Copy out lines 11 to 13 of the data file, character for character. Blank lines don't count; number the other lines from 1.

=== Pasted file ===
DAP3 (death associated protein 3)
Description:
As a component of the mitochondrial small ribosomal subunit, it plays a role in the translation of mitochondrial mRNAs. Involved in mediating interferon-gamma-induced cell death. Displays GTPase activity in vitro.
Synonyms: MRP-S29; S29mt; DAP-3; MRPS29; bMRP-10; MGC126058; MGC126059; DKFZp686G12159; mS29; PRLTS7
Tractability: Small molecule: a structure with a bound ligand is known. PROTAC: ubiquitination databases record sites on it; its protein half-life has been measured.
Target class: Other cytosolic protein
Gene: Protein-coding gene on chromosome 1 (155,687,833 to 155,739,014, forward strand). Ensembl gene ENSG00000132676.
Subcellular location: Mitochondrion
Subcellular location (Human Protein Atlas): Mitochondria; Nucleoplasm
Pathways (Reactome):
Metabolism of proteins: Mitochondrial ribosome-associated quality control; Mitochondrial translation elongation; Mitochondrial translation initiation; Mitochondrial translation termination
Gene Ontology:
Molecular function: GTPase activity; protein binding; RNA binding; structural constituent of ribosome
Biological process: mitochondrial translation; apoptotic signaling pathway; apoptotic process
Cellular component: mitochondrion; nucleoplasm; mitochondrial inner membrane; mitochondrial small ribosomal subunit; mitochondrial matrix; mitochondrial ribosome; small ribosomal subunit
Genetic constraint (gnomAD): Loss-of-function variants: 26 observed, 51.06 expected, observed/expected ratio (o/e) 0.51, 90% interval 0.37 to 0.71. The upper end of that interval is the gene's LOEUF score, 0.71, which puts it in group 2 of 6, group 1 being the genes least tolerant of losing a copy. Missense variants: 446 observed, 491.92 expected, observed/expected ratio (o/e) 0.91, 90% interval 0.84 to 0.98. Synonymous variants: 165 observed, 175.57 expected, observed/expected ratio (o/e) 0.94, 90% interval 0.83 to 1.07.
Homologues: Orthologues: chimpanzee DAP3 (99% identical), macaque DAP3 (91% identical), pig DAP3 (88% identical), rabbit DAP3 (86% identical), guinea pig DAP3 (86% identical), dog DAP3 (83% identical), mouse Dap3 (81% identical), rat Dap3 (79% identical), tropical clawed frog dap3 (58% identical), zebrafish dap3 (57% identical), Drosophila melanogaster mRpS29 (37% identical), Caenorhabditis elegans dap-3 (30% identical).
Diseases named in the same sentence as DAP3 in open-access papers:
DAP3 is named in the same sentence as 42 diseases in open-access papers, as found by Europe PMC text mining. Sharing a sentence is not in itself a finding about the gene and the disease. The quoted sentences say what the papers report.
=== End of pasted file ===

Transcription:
Metabolism of proteins: Mitochondrial ribosome-associated quality control; Mitochondrial translation elongation; Mitochondrial translation initiation; Mitochondrial translation termination
Gene Ontology:
Molecular function: GTPase activity; protein binding; RNA binding; structural constituent of ribosome